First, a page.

In survey research, researchers usually design a battery of questions to measure some concepts such as democratic values and political knowledge. Owing to the limitations of the questionnaire length, three to five questions are used to measure a defined concept. Since there are only limited questions for a concept, responses to these questions matter. However, respondents sometimes provide nonresponses to these questions such as don’t know. One widely used approach to deal with nonresponses is to treat them as missing values. Treating nonresponses as missing values indicates that there is no information extracted from these questions.
In some cases, don’t know can be considered valid responses rather than missing values. For example, in the case of measuring political knowledge, the conventional approach is categorizing don’t know into incorrect responses. However, more and more research suspects whether it is appropriate to treat don’t know as an absence-of-knowledge category. This research pays attention to partial knowledge hidden within don’t know.
In this paper, I propose a model to extract the information from don’t know responses, on the one hand, and to formally test partial knowledge within DK. In specific, I combine item response theory and the shared-parameter approach which is presented in the literature on missing data mechanisms. Unlike the conventional approach, I treat DK as missing values and assume that they are missing not at random. The logic is that whether a response to political knowledge questions is correct or not and whether a don’t know the response is provided is determined by knowledge levels.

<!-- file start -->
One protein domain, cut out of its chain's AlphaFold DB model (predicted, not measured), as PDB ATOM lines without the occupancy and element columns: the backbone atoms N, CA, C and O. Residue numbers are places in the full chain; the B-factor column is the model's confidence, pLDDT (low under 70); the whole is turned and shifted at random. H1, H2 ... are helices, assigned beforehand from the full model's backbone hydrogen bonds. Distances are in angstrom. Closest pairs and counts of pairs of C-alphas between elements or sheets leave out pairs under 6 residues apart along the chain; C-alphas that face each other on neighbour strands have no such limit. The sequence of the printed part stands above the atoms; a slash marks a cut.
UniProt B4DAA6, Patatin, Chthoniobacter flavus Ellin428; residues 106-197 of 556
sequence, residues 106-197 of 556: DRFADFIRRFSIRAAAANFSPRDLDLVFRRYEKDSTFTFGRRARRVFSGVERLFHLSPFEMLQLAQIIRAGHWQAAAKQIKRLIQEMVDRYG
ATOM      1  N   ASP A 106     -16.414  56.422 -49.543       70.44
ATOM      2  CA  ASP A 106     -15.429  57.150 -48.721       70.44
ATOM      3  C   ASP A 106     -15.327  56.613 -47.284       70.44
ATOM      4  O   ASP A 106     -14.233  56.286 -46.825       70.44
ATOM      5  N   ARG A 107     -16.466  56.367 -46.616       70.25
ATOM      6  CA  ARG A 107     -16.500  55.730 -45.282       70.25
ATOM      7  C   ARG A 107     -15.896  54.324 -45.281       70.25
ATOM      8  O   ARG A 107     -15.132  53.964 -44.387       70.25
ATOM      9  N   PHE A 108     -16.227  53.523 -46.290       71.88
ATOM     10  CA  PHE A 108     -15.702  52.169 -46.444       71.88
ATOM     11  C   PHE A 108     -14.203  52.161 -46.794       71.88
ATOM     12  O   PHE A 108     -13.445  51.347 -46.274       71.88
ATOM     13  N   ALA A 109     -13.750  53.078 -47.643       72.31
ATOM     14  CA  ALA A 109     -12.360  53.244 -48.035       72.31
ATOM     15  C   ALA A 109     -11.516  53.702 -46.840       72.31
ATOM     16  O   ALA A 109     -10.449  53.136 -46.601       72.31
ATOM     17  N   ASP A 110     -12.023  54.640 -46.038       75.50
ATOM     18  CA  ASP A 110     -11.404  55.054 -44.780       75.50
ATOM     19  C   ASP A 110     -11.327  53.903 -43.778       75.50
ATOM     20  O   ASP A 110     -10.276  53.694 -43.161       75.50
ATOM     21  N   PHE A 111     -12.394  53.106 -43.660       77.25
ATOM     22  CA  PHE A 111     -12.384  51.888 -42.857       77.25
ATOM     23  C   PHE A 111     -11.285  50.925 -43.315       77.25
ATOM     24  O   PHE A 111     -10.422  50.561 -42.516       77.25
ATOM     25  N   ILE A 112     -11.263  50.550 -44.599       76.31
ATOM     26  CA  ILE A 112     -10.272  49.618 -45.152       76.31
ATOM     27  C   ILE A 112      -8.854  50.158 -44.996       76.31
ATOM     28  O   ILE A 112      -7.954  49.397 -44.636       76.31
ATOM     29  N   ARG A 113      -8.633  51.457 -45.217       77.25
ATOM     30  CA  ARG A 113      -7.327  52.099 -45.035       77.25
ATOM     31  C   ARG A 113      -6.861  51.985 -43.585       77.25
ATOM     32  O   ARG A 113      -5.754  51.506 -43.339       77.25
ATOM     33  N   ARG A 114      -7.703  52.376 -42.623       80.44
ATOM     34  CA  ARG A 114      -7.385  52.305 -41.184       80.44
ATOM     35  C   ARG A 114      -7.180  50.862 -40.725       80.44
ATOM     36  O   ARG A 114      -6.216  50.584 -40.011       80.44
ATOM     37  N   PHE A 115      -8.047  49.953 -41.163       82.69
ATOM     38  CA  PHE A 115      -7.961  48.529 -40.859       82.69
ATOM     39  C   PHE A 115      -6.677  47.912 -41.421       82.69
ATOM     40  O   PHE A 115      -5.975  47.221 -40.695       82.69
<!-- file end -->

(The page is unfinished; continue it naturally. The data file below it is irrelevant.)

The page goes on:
I applied the proposed model to analyze survey data from Taiwan’s Election and Democratization Study project. In specific, I study the gender gap in political knowledge. It has been argued that men appear to know more about politics than women. Even though some studies recognize the gender gap in knowledge, others argue that the higher percentage of DK responses from women exaggerates the gap in political knowledge.
That is if there is knowledge hidden within DK responses, treating DKs as incorrect responses would make women appear less knowledgeable than they actually are. According to the results of the analysis in this article, we do find hidden knowledge within nonresponses for women. This phenomenon, however, occurs only in one of the three political knowledge questions. These results suggest that the gender gap in political knowledge is not seriously exaggerated by women’s higher percentages of nonresponses because most of the time these nonresponses indicate the absence of knowledge.